In laymen’s terms, justification by faith alone means that through simple childlike faith in the Person and finished work of Jesus Christ on the Cross and His resurrection from the dead, one is declared perfectly righteous before the Almighty God, who created the heavens and the earth. As a result of Christ’s death at Calvary, when He was made the “propitiatory sacrifice” for our sins, God’s anger and just wrath against sin has been completely satisfied. Jesus, being our All Holy Substitute on the Cross, paid for our redemption with His own blood and resurrected from the dead three days later. Our sin (transgression against the Law of God) was dealt with completely at the Cross—the punishment that we deserve for sinning against God was put upon Christ instead of us. We, the guilty, go free because He, the Sinless Savior, bore our punishment to set us free. Born-again Christians are justified (declared righteous) before God based on what Jesus already did for sinful humanity, not through what a priest today does by blasphemously re-presenting (sacrificing) Christ in the Eucharist, plus one’s good works. When a person truly believes in Jesus Christ and trusts in what He has done for him, then is he “made alive in Christ” (Ephesians 2:1-22) by God’s Holy Spirit who comes to dwell in him and through him (Ephesians 3). Hence the term, “born-again” (John 3:3).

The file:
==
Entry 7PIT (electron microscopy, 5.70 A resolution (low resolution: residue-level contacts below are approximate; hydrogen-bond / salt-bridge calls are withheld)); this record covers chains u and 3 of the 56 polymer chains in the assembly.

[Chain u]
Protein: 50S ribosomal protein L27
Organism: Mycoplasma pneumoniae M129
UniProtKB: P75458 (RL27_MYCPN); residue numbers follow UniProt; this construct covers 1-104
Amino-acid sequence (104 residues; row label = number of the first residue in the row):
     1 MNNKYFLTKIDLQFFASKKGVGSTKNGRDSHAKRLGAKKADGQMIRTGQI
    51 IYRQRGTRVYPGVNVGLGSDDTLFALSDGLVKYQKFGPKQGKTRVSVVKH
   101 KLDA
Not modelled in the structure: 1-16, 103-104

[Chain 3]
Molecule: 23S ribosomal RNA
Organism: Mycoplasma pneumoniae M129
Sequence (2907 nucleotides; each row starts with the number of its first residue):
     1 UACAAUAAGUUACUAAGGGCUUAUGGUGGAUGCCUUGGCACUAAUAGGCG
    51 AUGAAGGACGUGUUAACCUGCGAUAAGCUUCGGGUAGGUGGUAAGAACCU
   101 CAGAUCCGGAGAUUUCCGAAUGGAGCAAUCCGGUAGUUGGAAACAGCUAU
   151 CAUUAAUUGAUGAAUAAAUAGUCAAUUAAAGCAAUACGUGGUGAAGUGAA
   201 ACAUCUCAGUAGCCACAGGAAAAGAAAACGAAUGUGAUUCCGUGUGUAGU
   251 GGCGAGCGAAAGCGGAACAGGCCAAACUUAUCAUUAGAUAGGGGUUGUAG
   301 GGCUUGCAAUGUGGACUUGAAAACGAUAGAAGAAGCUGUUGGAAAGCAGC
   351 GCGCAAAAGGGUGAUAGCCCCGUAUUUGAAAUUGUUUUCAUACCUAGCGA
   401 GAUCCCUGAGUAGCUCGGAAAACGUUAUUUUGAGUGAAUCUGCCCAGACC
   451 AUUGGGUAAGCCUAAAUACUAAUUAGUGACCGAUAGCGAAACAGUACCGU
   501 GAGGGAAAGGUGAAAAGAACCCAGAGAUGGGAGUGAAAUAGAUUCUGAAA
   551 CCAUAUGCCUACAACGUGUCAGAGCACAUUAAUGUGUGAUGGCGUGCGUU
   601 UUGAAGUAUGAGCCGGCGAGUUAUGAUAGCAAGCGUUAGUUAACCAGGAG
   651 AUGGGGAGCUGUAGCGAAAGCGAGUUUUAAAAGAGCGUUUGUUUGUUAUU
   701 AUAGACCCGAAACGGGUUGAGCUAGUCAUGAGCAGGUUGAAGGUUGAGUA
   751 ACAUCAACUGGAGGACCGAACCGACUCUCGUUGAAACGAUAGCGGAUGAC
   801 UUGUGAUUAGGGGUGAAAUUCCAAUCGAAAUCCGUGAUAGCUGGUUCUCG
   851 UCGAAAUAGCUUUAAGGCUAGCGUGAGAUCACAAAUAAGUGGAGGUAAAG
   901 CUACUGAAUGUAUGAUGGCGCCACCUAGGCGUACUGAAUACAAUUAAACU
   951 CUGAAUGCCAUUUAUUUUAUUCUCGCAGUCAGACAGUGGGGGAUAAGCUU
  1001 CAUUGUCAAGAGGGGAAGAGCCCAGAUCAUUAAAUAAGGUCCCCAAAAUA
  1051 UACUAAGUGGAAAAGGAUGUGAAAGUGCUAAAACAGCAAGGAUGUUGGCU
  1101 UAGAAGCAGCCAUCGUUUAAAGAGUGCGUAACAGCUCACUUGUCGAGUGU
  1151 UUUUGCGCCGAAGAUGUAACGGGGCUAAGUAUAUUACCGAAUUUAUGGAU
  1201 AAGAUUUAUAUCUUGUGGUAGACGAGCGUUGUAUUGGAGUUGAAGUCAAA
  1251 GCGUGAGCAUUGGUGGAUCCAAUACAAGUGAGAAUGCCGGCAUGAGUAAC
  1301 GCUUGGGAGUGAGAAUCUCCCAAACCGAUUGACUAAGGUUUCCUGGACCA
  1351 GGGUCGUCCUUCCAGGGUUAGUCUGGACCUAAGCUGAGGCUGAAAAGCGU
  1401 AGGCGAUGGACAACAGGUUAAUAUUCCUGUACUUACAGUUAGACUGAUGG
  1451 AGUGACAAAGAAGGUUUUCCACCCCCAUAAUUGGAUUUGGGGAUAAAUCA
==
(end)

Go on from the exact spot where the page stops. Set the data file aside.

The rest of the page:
- Brother Alois, Letter from Cochabamba (Taizé Community website; At the Wellspring of Faith, http://www.taize.fr/en_rubrique12.html).
- Brother Roger, The Rule of Taizé (London, UK: SPCK Publishing, 2012, original French version copyright 1954), p. 11.
- John A. Hardon, S. J. “Holy Eucharist is the Whole Christ” (Soul Magazine. Published by the World Apostolate of Fatima; Blue Army, Washington, NJ., https://www.ewtn.com/faith/teachings/eucha5.htm, posted on the EWTN website).
- J.C. Ryle, “Why Were Our Reformers Burned?” (Hertfordshire, England: Evangelical Press, from Light from Old Times, 1890, First Evangelical Press Press edition, 1980), pp. 15-55.
- John A. Hardon, S.J., “Holy Eucharist is the Whole Christ,” op. cit.
- Ray Yungen, Simple Answers: Understanding the Catholic Faith—An Evangelical Primer (Eureka, MT: Lighthouse Trails Publishing, Inc, 2017), chapter 3, citing Father Robert J. Fox, in his book The Catholic Faith, p. 269.
LTRP Note: Bill Johnson’s usage of the term sacrament and his claiming that the presence of Jesus is in the “sacraments” is clearly an indication that he is promoting the theology of the Roman Catholic Church.
*For a more indepth study on the Catholic Eucharist, read Roger Oakland’s book, Another Jesus.
(Photo of sacraments from bigstockphoto.com; used with permission)
The Conversion of Protestants to Catholicism Through the Eucharist by Roger Oakland